Could the BBC be somehow linked to an extremist propaganda network? That’s one suggestion raised in the just-released trove of classified U.S. documents on prisoners held at Guantanamo Bay.
The Telegraph, a British newspaper on the receiving end of WikiLeaks' cache of Gitmo documents, reports that a phone number associated with the BBC World Service “was discovered in numerous seized phone books and phones associated with extremist-linked individuals.”
For that reason, an analyst writing in the detainee file for Turki Mish’awi Za’id Alj-Amri suggests that "numerous extremist links to this BBC number indicates a possible propaganda media network connection."
A BBC spokesperson explained in a statement why suspected radicals might have the phone number in their possession.
"Independence and impartiality are at the heart of all BBC World Service output. The service has interviewed representatives of organizations from all sides involved in the Afghan conflict so it would not be surprising that a number believed to relate to the BBC Pashto service was in circulation."
The Telegraph didn't locate an actual person connected to the number, which has apparently been disconnected. So it's also unclear whether one person used the number or if it was for general network inquiries. If the latter, then it wouldn't be surprising for a general BBC number to be in wide circulation among people of varying political beliefs.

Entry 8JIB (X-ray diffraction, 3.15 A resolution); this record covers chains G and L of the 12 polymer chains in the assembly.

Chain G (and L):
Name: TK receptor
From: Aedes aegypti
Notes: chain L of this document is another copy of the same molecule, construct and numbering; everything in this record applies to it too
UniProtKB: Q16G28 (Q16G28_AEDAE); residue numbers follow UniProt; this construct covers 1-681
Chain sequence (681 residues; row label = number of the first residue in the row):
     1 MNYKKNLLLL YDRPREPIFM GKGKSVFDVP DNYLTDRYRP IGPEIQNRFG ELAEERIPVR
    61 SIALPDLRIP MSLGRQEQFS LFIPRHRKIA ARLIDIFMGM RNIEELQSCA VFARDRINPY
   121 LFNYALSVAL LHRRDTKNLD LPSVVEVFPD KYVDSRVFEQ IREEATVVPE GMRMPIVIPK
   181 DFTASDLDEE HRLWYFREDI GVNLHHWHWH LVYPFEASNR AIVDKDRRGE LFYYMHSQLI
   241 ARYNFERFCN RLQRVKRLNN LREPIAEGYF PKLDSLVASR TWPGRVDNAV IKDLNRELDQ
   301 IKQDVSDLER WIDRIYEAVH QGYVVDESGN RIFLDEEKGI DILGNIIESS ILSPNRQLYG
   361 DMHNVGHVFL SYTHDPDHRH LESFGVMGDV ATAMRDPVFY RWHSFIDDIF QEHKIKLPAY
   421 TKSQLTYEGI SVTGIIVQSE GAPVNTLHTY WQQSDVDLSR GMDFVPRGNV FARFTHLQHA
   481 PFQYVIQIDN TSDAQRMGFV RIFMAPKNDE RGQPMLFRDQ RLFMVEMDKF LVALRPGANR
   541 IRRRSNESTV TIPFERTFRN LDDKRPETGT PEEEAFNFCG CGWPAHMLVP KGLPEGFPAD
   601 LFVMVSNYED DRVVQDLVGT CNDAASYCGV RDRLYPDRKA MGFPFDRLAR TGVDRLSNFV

The BBC wasn’t the only broadcast network to come up in today's WikiLeaks revelations -- Al Jazeera was prominently featured as well.
The Guardian, which also has the full cache of documents in its possession, provided new details about an Al Jazeera journalist who was imprisoned for six years.
The file on Sami al-Hajj, a Sudanese national, describes that one of the reasons he was sent to Guantanamo Bay was so the U.S government could learn more about Al Jazeera’s Arabic network. He was released in 2008 and spoke Monday to Al Jazeera English about his experience.
UPDATE: Peter Horrocks, director of BBC Global News, acknowledged in a blog post that the “wording of the intelligence document is not entirely clear” but rejected The Telegraph’s interpretation of it. "There is no evidence -- past or present -- against members of its staff in relation to supposed al-Qaeda sympathies and we have received no approaches from any security agencies," he wrote.